The piece belongs to a private collector in Cataluña. The amounts offered have doubled in recent weeks, from half a million to one million Euros.

Altar Bocabella Bocabella

The Bocabella Altar belongs to a great patron of art, resident of Sitges, and owner of a collection of more than two hundred, high quality pieces. For the work he has accumulated by Gaudí, he was initially offered amounts close to 500000 euros, but in recent weeks the offers have gone up to as much as one million euros.

Unique work of art

The Bocabella Altar is a singular work of art, as is its history. It was commissioned in 1885 from the then young Gaudí by the driving force behind the expiatory temple, Josep Maria Bocabella, who commissioned from the architect the design of the altar for the private chapel in his house. Bocabella, a septuagenarian and a widower, was a devout man and had a large number of reliquaries from saints.

Bocabella wanted a much more ambitious design for the Sagrada Familia than that initiated by the architect Francisco del Villar and, for that reason, resorted to the young Catalan architect to raise the temple.

Interestingly, if life brought Gaudí and Bocabella together on both the project of the Sagrada Familia and the afore-mentioned altar, after death both would suffer a similar fate: their graves were desecrated in the temple fire which took place in 1836.

Original Chrismon

The Altar itself is of carved mahogany, with an elevation of 176 centimetres. It is, evidently, a work from Gaudí’s first phase, although within it we can clearly see signs of the manner in which the architect would pass through to posterity.

In the centre there is a cavity for the reliquaries, covered by a white marble tile. The altar stone is sustained by two striated columns joined by a strong crossbeam. The predella, in turn, is divided into two levels, decorated with floral motifs. In the centre, under the tabernacle, there is a Latin legend with the consecration formula.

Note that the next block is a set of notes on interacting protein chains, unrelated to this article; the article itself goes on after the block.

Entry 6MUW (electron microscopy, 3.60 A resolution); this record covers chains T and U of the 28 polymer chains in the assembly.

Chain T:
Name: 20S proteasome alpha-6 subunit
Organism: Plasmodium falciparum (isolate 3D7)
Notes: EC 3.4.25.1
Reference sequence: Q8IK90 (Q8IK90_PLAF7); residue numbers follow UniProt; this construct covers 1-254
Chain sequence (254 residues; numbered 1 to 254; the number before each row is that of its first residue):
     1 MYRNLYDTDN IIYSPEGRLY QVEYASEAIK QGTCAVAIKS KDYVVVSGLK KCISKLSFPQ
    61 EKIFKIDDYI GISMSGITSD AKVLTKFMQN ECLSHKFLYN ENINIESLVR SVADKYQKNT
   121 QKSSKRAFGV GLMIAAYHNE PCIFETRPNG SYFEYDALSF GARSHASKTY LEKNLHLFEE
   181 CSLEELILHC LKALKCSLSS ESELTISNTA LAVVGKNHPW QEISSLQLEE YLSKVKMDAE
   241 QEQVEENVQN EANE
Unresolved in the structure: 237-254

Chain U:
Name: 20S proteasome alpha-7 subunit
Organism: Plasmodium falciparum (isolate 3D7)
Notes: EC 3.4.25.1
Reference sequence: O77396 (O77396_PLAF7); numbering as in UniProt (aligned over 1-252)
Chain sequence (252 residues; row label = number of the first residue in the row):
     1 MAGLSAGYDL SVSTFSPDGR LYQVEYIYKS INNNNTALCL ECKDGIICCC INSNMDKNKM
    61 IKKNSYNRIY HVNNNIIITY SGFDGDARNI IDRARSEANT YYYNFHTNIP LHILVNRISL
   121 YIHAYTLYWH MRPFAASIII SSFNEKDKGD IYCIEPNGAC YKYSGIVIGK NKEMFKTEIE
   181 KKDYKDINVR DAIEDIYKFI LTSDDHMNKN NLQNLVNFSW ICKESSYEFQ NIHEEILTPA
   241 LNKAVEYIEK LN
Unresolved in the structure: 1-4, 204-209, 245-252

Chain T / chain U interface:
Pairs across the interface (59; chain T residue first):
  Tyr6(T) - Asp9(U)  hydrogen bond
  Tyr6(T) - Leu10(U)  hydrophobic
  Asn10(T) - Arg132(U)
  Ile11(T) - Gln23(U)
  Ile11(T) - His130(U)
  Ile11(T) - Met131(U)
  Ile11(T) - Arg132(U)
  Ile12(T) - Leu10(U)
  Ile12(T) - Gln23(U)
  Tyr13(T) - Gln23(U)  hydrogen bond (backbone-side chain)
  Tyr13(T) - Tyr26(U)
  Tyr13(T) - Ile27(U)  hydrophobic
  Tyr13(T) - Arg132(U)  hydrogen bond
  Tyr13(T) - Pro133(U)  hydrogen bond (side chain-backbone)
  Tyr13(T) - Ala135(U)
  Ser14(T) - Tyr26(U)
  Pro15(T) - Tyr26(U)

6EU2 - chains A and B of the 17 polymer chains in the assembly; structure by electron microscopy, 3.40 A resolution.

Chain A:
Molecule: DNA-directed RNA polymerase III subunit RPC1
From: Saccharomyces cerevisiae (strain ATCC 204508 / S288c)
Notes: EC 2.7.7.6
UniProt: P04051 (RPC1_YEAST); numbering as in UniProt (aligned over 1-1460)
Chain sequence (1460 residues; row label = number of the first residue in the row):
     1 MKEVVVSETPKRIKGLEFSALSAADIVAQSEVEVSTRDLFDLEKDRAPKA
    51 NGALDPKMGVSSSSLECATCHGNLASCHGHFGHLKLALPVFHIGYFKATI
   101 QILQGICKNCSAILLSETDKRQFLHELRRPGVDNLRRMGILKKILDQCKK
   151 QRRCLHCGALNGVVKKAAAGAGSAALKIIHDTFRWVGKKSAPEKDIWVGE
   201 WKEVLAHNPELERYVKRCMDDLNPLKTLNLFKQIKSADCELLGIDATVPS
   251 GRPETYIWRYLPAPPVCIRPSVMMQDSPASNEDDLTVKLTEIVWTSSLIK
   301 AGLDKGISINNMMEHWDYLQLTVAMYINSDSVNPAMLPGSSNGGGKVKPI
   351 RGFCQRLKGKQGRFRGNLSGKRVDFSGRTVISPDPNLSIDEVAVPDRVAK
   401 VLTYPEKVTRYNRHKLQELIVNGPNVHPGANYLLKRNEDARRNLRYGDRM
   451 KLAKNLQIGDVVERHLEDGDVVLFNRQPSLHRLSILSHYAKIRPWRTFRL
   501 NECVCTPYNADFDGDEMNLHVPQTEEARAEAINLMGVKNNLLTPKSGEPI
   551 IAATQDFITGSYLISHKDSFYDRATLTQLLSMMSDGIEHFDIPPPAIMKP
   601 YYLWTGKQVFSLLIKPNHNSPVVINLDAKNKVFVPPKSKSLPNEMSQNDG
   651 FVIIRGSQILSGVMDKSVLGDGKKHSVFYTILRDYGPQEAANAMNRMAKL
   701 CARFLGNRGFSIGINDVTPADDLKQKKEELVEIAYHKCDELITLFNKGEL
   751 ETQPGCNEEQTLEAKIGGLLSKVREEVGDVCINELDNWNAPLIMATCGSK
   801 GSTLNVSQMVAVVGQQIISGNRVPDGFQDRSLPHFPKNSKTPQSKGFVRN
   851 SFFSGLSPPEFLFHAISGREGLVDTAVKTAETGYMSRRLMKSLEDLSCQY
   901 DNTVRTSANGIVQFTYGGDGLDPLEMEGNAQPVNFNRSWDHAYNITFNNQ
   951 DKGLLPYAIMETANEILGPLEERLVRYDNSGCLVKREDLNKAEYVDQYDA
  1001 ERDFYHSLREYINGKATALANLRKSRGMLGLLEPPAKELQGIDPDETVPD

On the upper level, there are another two sacra, one with the principle of the Gospel of St John and the other with the ritual phrase “Lavabo Inter. Innocentes manos meas”. The tabernacle door is of damascene cloth, with a very personal interpretation of the Chrismon, representation of the Christian monogram XP, formed by the superimposition of the Greek letters X (ji) and P (ro), abbreviation of the Greek word designating Christ.

In old photographs, this Chrismon appears upright, while currently it appears face down, possibly due to it having been dismantled between 1936 to 1939 to avoid its sacking, and then it was not reassembled correctly. Above the tabernacle, three cherub heads support the cantilevers of the cross and the candlesticks.


The altarpiece, framed by orange tree leaves, a symbol of fidelity, marital love and patriarchal responsibility, consists of three large scenes: to the right, Santa Teresa de Jesús; to the left, San Francisco de Paula; and in the centre, the Sagrada Familia, with the Catalan legend: “Jesus, Josep y Maria, vos dono’l cor y l’ànima mia” (the translation of which into English is: “Jesus, Joseph and Mary, I give you my heart and soul”).

The handicraft work on the Bocabella Altar was done by Frederic Labòria, a reputed cabinetmaker from Reus who moved to Barcelona, whose family maintained friendly relations with that of the architect. In fact, from the Bocabella Altar project, Labòria would also begin to work as a modeller at the Sagrada Familia under the orders of Gaudí, and his sister Rosina would serve as a model for the great Catalan architect for the figure of the Virgin on the “Nacimiento” (Birth) facade.

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